Voiceover used in commercial adverts also is the only area of voice acting where de-breathing is used.[5] De-breathing means artificially removing breaths from the recorded voice. This is done to stop the audience being distracted in any way from the commercial message that is being put across.

Translation

Dub localization is a type of voice-over. It is the practice of voice-over translation altering a foreign language film, art film or television series by voice actors.

Voice-over translation is an audiovisual translation[6] technique, in which, unlike in Dub localization, actor voices are recorded over the original audio track, which can be heard in the background. This method of translation is most often used in documentaries and news reports to translate words of foreign-language interviewees.

Automated dialogue replacement

Automated dialogue replacement (ADR) is the process of re-recording dialogue by the original actor after the filming process to improve audio quality or reflect dialogue changes (also known as "looping" or a "looping session").[7][8] ADR is also used to change original lines recorded on set to clarify context, improve diction or timing, or to replace an accented vocal performance. In the UK, it is also called "post-synchronization" or "post-sync".

Automated announcements

Voice artists are also used to record the individual sample fragments played back by a computer in an automated announcement. At its simplest, each recording consists of a short phrase which is played back when necessary, e.g. the "Mind the gap" announcement introduced by London Underground in 1969. In a more complicated system, such as a speaking clock, the announcement is re-assembled from fragments such as "minutes past" "eighteen" and "p.m." For example, the word "twelve" can be used for both "Twelve O'Clock" and "Six Twelve."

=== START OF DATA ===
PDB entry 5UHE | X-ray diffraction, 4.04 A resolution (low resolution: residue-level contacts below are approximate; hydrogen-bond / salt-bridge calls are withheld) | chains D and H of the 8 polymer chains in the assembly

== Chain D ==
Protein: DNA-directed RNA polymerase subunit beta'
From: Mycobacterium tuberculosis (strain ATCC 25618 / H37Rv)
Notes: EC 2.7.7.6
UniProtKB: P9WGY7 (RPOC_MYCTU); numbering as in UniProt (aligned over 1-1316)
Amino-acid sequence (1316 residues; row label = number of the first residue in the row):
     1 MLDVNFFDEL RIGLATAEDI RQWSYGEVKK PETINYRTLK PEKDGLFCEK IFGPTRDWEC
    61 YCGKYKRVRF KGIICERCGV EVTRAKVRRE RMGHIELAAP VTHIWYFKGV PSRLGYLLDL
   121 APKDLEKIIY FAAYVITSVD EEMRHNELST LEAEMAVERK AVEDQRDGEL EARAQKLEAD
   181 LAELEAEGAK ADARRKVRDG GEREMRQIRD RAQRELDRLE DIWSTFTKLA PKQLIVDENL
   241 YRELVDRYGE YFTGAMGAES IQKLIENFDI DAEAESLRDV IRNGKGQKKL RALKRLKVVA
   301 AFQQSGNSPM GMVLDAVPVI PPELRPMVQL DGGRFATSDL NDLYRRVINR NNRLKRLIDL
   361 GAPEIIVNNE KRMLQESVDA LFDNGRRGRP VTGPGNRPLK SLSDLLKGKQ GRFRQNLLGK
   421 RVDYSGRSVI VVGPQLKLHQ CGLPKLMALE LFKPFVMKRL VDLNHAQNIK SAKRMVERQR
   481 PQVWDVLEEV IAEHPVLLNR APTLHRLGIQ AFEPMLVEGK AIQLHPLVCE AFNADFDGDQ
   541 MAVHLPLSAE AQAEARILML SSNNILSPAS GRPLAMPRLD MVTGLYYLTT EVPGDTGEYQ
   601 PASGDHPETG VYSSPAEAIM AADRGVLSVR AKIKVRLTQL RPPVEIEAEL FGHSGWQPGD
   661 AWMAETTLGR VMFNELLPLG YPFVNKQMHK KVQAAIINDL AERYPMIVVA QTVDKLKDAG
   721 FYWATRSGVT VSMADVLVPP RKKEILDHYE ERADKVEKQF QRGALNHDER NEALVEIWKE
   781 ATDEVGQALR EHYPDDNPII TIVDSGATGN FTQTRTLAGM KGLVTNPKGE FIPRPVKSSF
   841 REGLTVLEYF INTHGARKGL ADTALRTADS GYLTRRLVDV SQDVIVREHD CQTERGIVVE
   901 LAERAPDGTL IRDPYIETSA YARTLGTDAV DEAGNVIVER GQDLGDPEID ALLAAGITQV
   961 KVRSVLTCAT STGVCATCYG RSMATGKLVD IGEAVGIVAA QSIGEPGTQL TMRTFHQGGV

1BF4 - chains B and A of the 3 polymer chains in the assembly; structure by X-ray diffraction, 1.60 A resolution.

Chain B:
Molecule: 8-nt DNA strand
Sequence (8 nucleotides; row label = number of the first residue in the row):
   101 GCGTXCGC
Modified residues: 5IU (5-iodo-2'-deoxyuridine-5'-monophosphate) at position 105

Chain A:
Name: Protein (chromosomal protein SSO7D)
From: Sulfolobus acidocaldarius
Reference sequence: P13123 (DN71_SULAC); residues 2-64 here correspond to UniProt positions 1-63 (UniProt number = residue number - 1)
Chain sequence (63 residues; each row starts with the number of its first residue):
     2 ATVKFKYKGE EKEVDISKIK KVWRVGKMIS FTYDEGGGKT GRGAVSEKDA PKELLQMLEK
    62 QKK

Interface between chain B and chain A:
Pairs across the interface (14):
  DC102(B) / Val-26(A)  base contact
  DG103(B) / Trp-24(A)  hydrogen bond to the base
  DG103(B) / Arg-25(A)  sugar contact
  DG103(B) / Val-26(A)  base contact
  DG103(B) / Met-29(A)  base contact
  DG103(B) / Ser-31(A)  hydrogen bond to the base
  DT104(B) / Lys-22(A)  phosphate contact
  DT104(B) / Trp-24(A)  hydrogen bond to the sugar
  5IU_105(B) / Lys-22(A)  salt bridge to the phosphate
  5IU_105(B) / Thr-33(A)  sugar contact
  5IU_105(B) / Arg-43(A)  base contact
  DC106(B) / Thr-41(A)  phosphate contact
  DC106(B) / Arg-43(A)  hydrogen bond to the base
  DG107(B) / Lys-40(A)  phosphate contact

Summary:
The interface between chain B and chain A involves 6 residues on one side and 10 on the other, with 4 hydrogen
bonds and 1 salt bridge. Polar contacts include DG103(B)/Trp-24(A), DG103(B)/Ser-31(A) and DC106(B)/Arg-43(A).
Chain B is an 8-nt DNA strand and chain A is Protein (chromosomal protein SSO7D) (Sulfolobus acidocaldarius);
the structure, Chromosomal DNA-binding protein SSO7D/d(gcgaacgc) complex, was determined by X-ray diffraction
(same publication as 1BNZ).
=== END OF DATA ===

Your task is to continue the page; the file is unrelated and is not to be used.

Automated announcements can also include on-hold messages on phone systems and location-specific announcements in tourist attractions.[9]

Voice acting by country

Japan

Seiyū (Japanese: 声優) occupations include performing roles in anime, audio dramas and video games, performing voice-overs for dubs of non-Japanese movies, and providing narration to documentaries and similar programs. Because the animation industry in Japan is so prolific, voice actors in Japan are able to have full-time careers as voice-over artists. Japanese voice actors are able to take greater charge of their careers than voice actors in other countries. Japan has approximately 130 voice acting schools and troupes of voice actors, who work for a specific broadcast company or talent agency. They often attract their own appreciators and fans, who watch shows specifically to hear their favorite actor or actress.

Many Japanese voice actors frequently branch into music, often singing the opening or closing themes of shows in which their character stars, or become involved in non-animated side projects such as audio dramas (involving the same characters in new story lines) or image songs (songs sung in character that are not included in the anime but which further develop the character).

United Kingdom

From 1988 to 1994,[10] the United Kingdom banned broadcasting of the voices of people linked to violence in Northern Ireland; television circumvented this using actors' voices synchronized to footage of prohibited people speaking.

Brazil